Background Percutaneous coronary intervention (PCI) for stable coronary artery disease (CAD) is not superior to optimal medical therapy. It remains unclear if patients who receive PCI for stable CAD are receiving appropriate medical therapy. Methods We evaluated the medical management of 60,386 patients who underwent PCI for stable CAD between 2004 and 2009. We excluded patients with contraindications to aspirin, clopidogrel, statins, or β-blockers (BBs). We defined essential medical therapy of stable CAD as treatment with aspirin, statin, and BB before PCI and treatment with aspirin, clopidogrel, and statin after PCI. Results Essential medical therapy was used in 53.0% of patients before PCI and 82.1% at discharge. Aspirin was used in 94.8% patients before PCI and 98.3% of after PCI. Statins were used in 69.5% of patients before PCI and 84.5% after PCI. β-Blockers were used in 72.8% of patients before PCI. Clopidogrel was used in 97.3% of patients after PCI. Patients with a history of myocardial infarction or revascularization before PCI had better medical therapy compared with patients without such a history (62.8% vs 34.3% [P <.001] before PCI and 83.6% vs 79.1% [P <.001] after PCI). After adjusting for confounders and clustering, women (odds ratio 0.74, 95% CI 0.71-0.78) and patients on dialysis (odds ratio 0.68, 95% CI 0.57-0.80) were less likely to receive a statin at discharge. Conclusions Medical therapy remains underused before and after PCI for stable CAD. Women are less likely to receive statin therapy. There are significant opportunities to optimize medical therapy in patients with stable CAD.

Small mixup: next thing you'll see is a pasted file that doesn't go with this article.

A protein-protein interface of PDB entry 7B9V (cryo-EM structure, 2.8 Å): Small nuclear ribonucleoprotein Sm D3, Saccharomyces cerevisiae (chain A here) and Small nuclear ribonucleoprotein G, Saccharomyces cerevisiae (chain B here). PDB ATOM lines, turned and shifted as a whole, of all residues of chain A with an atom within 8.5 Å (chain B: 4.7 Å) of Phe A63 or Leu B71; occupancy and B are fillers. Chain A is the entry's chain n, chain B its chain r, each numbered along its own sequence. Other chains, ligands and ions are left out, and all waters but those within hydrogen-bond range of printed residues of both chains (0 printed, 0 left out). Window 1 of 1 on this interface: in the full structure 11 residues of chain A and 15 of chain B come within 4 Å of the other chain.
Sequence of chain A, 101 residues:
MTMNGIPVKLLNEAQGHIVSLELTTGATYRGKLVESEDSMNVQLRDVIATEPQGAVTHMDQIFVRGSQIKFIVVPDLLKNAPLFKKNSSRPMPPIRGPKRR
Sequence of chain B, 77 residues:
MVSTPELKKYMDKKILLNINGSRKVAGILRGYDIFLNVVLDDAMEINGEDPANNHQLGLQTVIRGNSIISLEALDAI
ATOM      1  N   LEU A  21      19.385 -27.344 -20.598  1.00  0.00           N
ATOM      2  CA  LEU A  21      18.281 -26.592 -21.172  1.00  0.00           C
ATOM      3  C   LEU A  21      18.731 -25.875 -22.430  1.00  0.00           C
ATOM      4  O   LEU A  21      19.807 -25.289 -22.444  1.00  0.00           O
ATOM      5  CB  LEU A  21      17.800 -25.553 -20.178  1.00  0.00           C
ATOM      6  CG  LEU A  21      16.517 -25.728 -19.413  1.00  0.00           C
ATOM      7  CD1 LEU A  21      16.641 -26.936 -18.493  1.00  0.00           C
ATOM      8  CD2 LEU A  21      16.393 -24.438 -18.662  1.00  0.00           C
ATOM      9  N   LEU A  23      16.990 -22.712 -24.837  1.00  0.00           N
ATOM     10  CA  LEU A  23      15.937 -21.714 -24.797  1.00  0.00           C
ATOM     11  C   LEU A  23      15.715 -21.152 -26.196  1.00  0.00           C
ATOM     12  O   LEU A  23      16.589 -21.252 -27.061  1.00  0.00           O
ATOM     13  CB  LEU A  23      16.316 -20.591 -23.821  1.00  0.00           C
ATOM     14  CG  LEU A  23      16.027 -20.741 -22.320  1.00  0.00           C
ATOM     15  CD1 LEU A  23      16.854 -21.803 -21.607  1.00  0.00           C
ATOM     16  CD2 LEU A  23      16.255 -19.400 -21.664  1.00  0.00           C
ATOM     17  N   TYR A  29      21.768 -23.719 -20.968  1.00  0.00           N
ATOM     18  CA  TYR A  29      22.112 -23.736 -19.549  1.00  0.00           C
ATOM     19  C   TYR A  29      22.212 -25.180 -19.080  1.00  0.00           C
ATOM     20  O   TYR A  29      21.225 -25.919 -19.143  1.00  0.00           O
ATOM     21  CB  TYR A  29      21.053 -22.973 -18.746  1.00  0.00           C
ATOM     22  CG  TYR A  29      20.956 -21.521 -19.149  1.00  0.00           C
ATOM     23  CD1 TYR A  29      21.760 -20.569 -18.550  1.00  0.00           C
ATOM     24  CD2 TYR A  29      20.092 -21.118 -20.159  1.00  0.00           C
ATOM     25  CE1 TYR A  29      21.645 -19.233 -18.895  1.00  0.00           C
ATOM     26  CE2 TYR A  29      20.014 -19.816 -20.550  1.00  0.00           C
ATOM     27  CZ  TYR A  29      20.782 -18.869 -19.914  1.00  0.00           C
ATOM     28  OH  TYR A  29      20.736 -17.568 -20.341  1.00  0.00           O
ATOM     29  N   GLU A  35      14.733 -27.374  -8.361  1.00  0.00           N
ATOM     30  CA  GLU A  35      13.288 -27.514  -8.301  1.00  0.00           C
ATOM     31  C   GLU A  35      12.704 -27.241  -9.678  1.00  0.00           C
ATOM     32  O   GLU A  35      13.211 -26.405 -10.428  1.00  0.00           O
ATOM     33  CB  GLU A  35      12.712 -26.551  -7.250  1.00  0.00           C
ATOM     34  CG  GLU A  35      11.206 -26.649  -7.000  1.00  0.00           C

ASJC Scopus subject areas
- Cardiology and Cardiovascular Medicine